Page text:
Friday, January 7, 2011

Thank you, readers!

Thank you very much to all my comment-leavers - I won't name you here in case I'm infringing anyone's privacy - but thank you all very much for your help. I am, in fact, knitting in the combined Continental style (which seems to be commonplace in the Eastern European countries - is that right?) It certainly makes life a lot easier to know what I'm doing because I finally understand what I'm doing differently when I watch a tutorial or look at a diagram in a book. Thank you so much for all of your helpful comments and links, you really are a super bunch!


nordwolke said...

Now that I have read all the comments on your previous post, I am pretty sure that my mother also knits the "combo way" mentioned. She has to untwist all her purl stitches at some point. She learned from a German teacher in school and my mother's mother was always totally confused about what she was doing ("Oh dear, all your stitches are twisted!"). Years later, they found out what it was all about. My mother can do the Continental purl but as she got used to purling this combo way, she is much faster with that and never complains about purling. It is just a matter of practise, I think!

Paul & Carla said...

In Combo the purls twist the stitches so that the leading edge of the knit side is on the BACK of the needle instead of the front. To untwist simply knit into the leading edge. THAT IS ALL THERE IS TO IT! It takes a little while to train yourself to watch for the leading edge but once you have? Easy peasy. At this point I look for the leading edge and knit into it whether it is on the front or the back of the needle unless I specifically want a twisted stitch.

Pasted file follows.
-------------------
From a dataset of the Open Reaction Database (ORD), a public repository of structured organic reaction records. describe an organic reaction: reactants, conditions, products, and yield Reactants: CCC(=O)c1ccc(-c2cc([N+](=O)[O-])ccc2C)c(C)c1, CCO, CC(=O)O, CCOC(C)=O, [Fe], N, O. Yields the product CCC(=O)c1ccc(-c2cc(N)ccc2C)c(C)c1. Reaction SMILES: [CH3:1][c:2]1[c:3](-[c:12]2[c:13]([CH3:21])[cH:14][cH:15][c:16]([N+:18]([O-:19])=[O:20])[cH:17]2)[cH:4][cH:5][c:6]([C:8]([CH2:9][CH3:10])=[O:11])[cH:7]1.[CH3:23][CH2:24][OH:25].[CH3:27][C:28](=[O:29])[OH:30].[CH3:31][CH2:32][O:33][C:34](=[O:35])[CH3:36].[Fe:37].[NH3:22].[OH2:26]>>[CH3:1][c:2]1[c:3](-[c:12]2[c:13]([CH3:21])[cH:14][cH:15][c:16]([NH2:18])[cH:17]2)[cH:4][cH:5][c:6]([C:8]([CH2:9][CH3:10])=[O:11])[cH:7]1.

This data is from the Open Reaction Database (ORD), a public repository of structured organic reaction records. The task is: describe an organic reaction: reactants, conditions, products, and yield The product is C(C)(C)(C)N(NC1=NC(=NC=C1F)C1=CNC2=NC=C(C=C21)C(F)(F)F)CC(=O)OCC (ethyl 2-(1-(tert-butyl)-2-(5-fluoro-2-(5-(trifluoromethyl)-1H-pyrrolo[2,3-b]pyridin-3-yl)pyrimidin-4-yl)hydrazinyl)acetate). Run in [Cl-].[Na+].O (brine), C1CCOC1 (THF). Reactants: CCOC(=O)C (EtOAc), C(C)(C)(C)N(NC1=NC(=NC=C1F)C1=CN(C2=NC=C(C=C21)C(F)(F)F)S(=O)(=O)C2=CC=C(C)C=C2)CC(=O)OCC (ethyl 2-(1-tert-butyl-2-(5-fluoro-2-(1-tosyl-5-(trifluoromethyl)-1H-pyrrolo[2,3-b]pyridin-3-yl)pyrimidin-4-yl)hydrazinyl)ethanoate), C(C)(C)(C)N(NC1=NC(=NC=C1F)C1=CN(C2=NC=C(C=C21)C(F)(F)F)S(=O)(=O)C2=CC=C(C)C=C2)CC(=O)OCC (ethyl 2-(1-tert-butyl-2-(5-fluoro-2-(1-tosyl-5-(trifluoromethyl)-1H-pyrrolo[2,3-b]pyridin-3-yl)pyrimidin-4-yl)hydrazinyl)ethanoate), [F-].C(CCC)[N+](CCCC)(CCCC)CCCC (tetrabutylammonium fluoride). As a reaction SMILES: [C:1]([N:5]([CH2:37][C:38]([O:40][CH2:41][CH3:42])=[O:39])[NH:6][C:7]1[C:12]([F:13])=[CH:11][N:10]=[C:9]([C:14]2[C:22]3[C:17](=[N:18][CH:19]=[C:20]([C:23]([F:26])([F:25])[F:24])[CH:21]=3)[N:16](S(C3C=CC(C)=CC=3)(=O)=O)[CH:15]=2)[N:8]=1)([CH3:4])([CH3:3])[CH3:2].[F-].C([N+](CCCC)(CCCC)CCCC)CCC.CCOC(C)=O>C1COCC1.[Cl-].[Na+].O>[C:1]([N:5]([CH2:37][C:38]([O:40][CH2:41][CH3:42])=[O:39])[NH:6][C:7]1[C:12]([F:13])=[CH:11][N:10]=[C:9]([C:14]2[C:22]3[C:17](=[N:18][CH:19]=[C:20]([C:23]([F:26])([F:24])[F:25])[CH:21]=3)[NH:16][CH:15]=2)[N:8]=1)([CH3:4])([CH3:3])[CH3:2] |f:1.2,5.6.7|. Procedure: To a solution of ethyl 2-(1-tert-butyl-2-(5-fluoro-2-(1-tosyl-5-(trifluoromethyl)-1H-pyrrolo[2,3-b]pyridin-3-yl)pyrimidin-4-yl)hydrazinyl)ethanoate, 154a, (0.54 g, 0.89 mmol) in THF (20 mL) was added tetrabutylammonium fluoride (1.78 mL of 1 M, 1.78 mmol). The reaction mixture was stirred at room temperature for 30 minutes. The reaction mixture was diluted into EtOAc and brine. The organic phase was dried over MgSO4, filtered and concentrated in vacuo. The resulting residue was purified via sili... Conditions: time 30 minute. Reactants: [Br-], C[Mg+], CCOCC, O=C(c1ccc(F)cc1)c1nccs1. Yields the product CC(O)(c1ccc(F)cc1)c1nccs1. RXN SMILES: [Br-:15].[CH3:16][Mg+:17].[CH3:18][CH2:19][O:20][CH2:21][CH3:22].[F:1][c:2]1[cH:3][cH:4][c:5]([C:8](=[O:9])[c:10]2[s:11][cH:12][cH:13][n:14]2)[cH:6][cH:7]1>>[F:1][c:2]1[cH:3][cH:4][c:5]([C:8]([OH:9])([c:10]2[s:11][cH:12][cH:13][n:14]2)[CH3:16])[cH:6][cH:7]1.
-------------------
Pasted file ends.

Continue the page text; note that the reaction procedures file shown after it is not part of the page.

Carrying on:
Grumperina's link which I provided on the other post's comments tells you how to handle decreases if you knit Combo. It helps to just think of either left-leaning decreases or right-leaning decreases. Those are accomplished differently in traditional English or Continental knitting vs. Combination knitting. It's not hard but you have to learn how to think. Grumperina offers a lovely chart to help you keep up and remember.